I bought my copy from a guy who was selling camera equipment he had inherited from his father years earlier. It was dirty and unused for probably 30 years before he put it up for sale on Ebay, from Ohio, with some really cheesy photos and a description that clearly indicated he had no idea what it was. In talking to him afterwards, he told me his dad had brought it back with a camera from Germany during the occupation, but that’s about all he knew. The lens, bearing all the marks of being legit, cleaned up nice. I had it disassembled and the tech said it had the internal markings consistent with an original.

Older lenses like the CZJ Sonnar weren’t designed with the same tolerances as today’s computer designed and robotically manufactured optics. They don’t have the same  materials and were subject to more impurities.  They age and discolour.  They often have a single coating rather than being multicoated like modern lenses. The Carl Zeiss Jena 5cm 1.5 Sonnar is a cool lens, both as a collectible and as a user, obviously very vintage in character – not very contrasty, not super sharp wide-open but better and better as it’s stopped down. Wide open it has a beautiful soft character with a creamy rendition of out of focus areas, nothing like the clinically harsh and contrasty look of modern Zeiss optics built by Cosina. The photos below are good examples of its character.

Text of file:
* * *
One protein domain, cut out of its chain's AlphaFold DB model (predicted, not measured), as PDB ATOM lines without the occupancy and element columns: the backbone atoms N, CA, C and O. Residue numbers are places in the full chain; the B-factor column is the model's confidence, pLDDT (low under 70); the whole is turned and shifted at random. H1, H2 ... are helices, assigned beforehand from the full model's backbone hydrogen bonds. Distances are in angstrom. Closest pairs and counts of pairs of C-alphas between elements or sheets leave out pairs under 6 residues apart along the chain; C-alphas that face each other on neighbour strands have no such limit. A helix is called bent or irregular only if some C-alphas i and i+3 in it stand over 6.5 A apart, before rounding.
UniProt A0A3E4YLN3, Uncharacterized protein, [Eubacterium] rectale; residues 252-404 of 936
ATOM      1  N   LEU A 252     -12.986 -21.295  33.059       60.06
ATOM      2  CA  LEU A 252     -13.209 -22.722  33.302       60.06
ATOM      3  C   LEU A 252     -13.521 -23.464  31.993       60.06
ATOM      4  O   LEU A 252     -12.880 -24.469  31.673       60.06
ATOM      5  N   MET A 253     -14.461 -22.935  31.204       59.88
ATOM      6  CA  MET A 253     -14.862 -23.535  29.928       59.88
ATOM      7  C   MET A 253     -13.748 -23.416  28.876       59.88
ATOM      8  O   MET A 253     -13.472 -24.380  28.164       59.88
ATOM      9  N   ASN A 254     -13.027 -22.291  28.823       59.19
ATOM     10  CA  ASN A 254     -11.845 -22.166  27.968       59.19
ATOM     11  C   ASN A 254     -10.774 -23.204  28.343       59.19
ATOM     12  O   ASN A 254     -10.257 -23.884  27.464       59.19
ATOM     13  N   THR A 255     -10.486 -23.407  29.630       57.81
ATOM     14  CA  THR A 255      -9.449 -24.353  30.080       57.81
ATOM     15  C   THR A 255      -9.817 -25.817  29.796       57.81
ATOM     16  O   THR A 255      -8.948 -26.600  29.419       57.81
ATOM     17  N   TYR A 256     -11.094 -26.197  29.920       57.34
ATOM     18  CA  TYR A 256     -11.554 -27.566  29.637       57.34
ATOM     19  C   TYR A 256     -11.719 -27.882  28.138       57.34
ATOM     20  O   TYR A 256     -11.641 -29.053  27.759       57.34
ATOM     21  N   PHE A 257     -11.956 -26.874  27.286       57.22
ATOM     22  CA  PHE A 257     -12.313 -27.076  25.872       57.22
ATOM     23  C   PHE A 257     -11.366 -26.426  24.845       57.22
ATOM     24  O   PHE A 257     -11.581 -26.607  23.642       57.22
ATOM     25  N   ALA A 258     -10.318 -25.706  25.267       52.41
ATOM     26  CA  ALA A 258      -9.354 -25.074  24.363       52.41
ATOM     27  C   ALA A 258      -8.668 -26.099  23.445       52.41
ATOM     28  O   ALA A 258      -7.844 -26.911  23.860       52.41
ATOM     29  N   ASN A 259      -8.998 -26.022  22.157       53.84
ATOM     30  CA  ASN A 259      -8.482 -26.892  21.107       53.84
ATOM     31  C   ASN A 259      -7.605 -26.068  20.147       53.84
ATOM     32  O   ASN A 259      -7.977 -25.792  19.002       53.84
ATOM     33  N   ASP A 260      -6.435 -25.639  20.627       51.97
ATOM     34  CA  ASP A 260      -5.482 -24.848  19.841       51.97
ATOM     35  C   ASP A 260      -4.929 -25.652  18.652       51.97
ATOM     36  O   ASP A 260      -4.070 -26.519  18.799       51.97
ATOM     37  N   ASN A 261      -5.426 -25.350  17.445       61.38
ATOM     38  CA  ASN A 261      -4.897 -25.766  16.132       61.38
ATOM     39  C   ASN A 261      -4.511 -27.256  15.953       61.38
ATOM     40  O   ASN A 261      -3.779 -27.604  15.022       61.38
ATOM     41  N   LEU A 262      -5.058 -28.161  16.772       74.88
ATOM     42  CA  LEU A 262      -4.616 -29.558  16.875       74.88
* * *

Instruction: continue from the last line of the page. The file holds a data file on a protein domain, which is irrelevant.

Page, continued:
I find it a great lens to use on my M8, a way to build some imperfection into a digital image. Or, better yet, pair it with some Double XX pushed a few stops and developed in D76: perfect.

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Carl Zeiss Jena 5cm 1.5 Sonnar. Photos by Andrew Fishkin.
* I’m definitely not an expert, so please take what I’m saying here with a healthy dose of skepticism; I’m essentially repeating common wisdom with respect to telling the real from a fake. If you have better information, and if some of mine is wrong, please feel free to set me right.

Resurrecting an Ebay IIIg

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Before and After

One of the pleasures of buying old Leicas is that, if you ask, sometimes you’ll get the backstory from the seller about the camera you’re buying. Usually it’ll be regarding an old beater that’s been in a box in the closet for some time, often since the death of the original owner. The seller – a son, daughter, or heir –  knows little to nothing about cameras but knows, in some sense, that dad’s old Leica is probably still worth enough to sell it on Ebay.

I recently picked up a IIIg with collapsible Summicron and 135mm Steinheil Munchen Culminar. From the pictures and the description buying the camera was a 50/50 proposition – it might be functional, it might not. The optics might be clear and trouble free, they might be fogged, full of fungus and worthless. Considering the potential risks, I threw in a last minute lowball bid and won.

Imagine my surprise when I received the camera and found it to be in exceptional condition: bright viewfinder, contrasty rangefinder, almost unmarked chrome body, shutter speeds fully functional to 1 second. Other than the vulcanite having dried and flaked off, the body itself almost looked new. The Summicron was immaculate: almost no marks on it, beautiful front coatings, no haze and almost no dust. It just needed a good cleaning. The Steinheil was full of fungus and went directly to the bin. No loss. Wasn’t interested in the lens to begin with.

I emailed the seller to thank him for the camera, told him I would keep it and use it with pleasure and asked him what he knew of its providence. He replied: